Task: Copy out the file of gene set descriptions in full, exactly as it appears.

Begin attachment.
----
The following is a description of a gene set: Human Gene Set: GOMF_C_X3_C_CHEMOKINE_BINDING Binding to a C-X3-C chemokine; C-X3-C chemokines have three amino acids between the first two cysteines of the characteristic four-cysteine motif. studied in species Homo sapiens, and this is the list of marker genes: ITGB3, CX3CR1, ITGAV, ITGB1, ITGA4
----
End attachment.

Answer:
The following is a description of a gene set: Human Gene Set: GOMF_C_X3_C_CHEMOKINE_BINDING Binding to a C-X3-C chemokine; C-X3-C chemokines have three amino acids between the first two cysteines of the characteristic four-cysteine motif. studied in species Homo sapiens, and this is the list of marker genes: ITGB3, CX3CR1, ITGAV, ITGB1, ITGA4